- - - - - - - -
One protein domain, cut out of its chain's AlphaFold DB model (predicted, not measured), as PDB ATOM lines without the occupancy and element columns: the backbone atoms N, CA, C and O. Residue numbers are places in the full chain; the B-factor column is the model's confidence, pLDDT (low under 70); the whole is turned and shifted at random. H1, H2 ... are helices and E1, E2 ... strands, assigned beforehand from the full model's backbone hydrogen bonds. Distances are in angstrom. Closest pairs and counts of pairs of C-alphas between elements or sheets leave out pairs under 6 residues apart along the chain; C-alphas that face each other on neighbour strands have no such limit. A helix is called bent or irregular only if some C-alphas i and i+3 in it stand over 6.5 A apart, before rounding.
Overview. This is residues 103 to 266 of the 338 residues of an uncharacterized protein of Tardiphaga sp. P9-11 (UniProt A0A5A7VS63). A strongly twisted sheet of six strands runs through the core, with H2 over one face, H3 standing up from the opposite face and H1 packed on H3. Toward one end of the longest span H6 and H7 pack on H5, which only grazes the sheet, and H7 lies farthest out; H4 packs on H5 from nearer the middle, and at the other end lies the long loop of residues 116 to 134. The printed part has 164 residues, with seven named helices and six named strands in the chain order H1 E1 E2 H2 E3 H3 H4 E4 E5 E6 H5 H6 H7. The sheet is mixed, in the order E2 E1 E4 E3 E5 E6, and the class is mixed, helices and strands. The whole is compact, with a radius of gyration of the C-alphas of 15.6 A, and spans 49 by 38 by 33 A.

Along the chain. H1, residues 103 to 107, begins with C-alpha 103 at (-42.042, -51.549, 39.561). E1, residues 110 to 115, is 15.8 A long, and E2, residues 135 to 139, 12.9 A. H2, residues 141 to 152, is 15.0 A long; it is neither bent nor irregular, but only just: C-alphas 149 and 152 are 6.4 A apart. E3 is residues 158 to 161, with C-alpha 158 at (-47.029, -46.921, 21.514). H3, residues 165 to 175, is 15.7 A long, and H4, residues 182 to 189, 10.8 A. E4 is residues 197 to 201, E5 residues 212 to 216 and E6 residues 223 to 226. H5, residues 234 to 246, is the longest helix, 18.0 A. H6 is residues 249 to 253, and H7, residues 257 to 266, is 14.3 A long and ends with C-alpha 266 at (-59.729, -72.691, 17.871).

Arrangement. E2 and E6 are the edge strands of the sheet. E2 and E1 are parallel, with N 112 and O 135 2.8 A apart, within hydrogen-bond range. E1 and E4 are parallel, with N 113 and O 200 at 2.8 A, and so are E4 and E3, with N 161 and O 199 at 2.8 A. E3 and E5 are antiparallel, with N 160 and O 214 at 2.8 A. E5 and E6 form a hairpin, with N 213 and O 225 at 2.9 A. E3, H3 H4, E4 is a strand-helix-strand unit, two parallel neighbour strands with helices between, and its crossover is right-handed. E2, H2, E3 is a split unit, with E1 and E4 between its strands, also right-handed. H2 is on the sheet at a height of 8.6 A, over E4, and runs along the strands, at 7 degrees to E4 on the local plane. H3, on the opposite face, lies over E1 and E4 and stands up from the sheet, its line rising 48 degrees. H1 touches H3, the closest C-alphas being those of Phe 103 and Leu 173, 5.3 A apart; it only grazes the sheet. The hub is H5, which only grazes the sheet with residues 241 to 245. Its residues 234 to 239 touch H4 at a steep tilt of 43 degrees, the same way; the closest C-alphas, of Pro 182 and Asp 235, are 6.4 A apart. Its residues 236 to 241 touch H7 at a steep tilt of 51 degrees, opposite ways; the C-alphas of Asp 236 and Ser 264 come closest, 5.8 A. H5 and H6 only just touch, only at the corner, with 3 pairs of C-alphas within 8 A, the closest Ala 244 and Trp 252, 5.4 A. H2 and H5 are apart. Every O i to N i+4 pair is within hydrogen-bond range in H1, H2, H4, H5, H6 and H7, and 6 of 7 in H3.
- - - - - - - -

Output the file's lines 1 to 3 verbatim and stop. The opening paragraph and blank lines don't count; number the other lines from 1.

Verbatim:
Overview. This is residues 103 to 266 of the 338 residues of an uncharacterized protein of Tardiphaga sp. P9-11 (UniProt A0A5A7VS63). A strongly twisted sheet of six strands runs through the core, with H2 over one face, H3 standing up from the opposite face and H1 packed on H3. Toward one end of the longest span H6 and H7 pack on H5, which only grazes the sheet, and H7 lies farthest out; H4 packs on H5 from nearer the middle, and at the other end lies the long loop of residues 116 to 134. The printed part has 164 residues, with seven named helices and six named strands in the chain order H1 E1 E2 H2 E3 H3 H4 E4 E5 E6 H5 H6 H7. The sheet is mixed, in the order E2 E1 E4 E3 E5 E6, and the class is mixed, helices and strands. The whole is compact, with a radius of gyration of the C-alphas of 15.6 A, and spans 49 by 38 by 33 A.

Along the chain. H1, residues 103 to 107, begins with C-alpha 103 at (-42.042, -51.549, 39.561). E1, residues 110 to 115, is 15.8 A long, and E2, residues 135 to 139, 12.9 A. H2, residues 141 to 152, is 15.0 A long; it is neither bent nor irregular, but only just: C-alphas 149 and 152 are 6.4 A apart. E3 is residues 158 to 161, with C-alpha 158 at (-47.029, -46.921, 21.514). H3, residues 165 to 175, is 15.7 A long, and H4, residues 182 to 189, 10.8 A. E4 is residues 197 to 201, E5 residues 212 to 216 and E6 residues 223 to 226. H5, residues 234 to 246, is the longest helix, 18.0 A. H6 is residues 249 to 253, and H7, residues 257 to 266, is 14.3 A long and ends with C-alpha 266 at (-59.729, -72.691, 17.871).

Arrangement. E2 and E6 are the edge strands of the sheet. E2 and E1 are parallel, with N 112 and O 135 2.8 A apart, within hydrogen-bond range. E1 and E4 are parallel, with N 113 and O 200 at 2.8 A, and so are E4 and E3, with N 161 and O 199 at 2.8 A. E3 and E5 are antiparallel, with N 160 and O 214 at 2.8 A. E5 and E6 form a hairpin, with N 213 and O 225 at 2.9 A. E3, H3 H4, E4 is a strand-helix-strand unit, two parallel neighbour strands with helices between, and its crossover is right-handed. E2, H2, E3 is a split unit, with E1 and E4 between its strands, also right-handed. H2 is on the sheet at a height of 8.6 A, over E4, and runs along the strands, at 7 degrees to E4 on the local plane. H3, on the opposite face, lies over E1 and E4 and stands up from the sheet, its line rising 48 degrees. H1 touches H3, the closest C-alphas being those of Phe 103 and Leu 173, 5.3 A apart; it only grazes the sheet. The hub is H5, which only grazes the sheet with residues 241 to 245. Its residues 234 to 239 touch H4 at a steep tilt of 43 degrees, the same way; the closest C-alphas, of Pro 182 and Asp 235, are 6.4 A apart. Its residues 236 to 241 touch H7 at a steep tilt of 51 degrees, opposite ways; the C-alphas of Asp 236 and Ser 264 come closest, 5.8 A. H5 and H6 only just touch, only at the corner, with 3 pairs of C-alphas within 8 A, the closest Ala 244 and Trp 252, 5.4 A. H2 and H5 are apart. Every O i to N i+4 pair is within hydrogen-bond range in H1, H2, H4, H5, H6 and H7, and 6 of 7 in H3.